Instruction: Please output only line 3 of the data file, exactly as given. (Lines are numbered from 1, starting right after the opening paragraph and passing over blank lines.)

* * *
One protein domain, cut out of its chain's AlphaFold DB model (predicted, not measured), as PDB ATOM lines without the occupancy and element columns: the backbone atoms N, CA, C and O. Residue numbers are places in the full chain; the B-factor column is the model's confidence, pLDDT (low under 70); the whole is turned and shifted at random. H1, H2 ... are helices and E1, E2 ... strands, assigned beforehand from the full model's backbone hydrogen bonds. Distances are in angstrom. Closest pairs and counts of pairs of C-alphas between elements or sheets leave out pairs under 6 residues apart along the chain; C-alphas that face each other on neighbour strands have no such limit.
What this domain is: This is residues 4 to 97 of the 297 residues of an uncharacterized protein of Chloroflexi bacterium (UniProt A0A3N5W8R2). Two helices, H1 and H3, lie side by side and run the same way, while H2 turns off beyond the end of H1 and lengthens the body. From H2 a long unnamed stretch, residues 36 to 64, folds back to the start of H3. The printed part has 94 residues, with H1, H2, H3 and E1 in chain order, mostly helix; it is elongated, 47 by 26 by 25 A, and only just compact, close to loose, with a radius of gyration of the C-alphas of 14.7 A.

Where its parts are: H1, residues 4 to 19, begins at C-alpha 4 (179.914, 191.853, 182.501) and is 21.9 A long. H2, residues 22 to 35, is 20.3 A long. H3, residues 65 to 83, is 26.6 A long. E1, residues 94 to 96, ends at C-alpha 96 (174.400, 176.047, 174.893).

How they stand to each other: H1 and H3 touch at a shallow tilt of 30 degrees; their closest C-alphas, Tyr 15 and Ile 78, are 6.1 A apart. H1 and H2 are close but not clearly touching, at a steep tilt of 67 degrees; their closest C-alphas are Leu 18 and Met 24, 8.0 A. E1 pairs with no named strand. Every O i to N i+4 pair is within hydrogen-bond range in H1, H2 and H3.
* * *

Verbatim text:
How they stand to each other: H1 and H3 touch at a shallow tilt of 30 degrees; their closest C-alphas, Tyr 15 and Ile 78, are 6.1 A apart. H1 and H2 are close but not clearly touching, at a steep tilt of 67 degrees; their closest C-alphas are Leu 18 and Met 24, 8.0 A. E1 pairs with no named strand. Every O i to N i+4 pair is within hydrogen-bond range in H1, H2 and H3.